After a successful inaugural year, King’s is thrilled to share the news that it has extended its financial sponsorship of J-School Noire (JSN), an educational initiative spearheaded by the Canadian Association of Black Journalists (CABJ). This commitment will ensure that Black youth across Nova Scotia will be trained and mentored by Black media professionals in 2021 and 2022.
J-School Noire introduces Black youth aged 12 to 18 to the field of journalism. King’s is a critical partner in the CABJ’s effort to improve recruitment, hiring and promotion of Black Canadian media professionals. “The CABJ put together an impressive workshop for young Black students this spring,” said Tim Currie, Director of the King’s School of Journalism. “Their efforts have the potential to add many new voices and bring important stories to the public. We’re very pleased to support that.”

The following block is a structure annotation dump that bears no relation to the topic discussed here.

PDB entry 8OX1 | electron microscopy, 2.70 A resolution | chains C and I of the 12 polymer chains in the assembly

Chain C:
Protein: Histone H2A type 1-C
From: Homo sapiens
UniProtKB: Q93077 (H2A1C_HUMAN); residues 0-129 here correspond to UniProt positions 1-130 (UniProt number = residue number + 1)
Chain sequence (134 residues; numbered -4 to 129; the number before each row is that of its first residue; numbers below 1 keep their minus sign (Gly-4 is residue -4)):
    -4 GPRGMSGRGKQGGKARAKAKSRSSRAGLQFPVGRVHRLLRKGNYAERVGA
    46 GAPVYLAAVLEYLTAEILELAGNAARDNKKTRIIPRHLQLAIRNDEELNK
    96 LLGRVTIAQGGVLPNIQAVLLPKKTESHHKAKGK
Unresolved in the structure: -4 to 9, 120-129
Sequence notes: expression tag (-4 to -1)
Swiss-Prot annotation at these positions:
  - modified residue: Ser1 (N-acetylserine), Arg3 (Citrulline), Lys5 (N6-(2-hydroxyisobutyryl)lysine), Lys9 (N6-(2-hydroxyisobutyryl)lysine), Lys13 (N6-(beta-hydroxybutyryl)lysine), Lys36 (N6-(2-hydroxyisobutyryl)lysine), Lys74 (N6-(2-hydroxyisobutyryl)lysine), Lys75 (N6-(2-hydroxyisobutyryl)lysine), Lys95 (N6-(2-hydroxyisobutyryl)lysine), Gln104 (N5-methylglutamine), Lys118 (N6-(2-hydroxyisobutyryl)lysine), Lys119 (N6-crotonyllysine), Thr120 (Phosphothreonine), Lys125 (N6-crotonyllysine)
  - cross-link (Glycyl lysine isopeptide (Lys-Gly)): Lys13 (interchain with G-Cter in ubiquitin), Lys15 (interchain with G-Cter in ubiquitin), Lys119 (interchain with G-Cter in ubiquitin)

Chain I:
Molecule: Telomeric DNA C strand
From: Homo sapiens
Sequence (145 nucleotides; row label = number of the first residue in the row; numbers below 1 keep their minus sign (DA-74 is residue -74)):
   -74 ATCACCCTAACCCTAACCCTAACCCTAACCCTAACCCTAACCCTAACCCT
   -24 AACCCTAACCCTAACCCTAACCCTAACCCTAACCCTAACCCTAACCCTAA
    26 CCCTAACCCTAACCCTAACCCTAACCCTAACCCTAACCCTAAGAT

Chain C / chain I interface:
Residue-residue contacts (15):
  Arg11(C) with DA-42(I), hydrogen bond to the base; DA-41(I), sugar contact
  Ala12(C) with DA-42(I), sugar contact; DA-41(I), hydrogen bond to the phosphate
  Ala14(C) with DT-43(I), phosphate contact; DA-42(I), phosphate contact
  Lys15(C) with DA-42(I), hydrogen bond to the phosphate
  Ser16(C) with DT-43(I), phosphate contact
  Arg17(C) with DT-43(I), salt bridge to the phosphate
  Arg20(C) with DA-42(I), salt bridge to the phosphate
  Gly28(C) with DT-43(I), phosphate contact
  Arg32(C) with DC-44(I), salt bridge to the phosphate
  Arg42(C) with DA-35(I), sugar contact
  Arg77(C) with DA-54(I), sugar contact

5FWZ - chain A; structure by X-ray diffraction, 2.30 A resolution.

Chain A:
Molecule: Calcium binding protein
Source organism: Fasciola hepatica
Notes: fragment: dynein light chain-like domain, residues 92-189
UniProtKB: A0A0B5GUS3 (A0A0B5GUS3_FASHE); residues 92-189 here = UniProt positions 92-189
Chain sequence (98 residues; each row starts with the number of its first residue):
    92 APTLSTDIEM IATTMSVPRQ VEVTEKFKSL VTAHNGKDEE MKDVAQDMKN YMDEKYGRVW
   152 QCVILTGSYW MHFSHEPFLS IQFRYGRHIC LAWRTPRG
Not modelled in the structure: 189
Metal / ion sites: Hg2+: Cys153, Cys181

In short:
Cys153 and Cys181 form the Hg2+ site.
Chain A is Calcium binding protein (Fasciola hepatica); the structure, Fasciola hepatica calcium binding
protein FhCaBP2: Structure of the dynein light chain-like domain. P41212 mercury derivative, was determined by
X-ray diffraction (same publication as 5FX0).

Nadia Stewart, the CABJ’s Executive Director, said she is very pleased King’s is making this multi-year commitment. “JSN is unique in that we are connecting Black youth with Black journalists for a hands-on, on-campus learning experience,” said Stewart. “By empowering youth to tell their own stories, we’re giving them the tools and connecting them with mentors who’ll help them find their voice and even launch their own platforms. These kids are the future of this industry.”
J-School Noire was transformational from the moment the CABJ launched it in Halifax during African Heritage Month 2020. One member of the inaugural JSN class, who had been eyeing a career in law, instead switched her career trajectory to journalism not long after the session.
The CABJ will expand J-School Noire to other Canadian cities beginning in 2021. There are opportunities for more organizations—both large and small—to become involved.
Wondering what happens at J-School Noire? Check out this video from the CABJ that shares highlights from their workshop.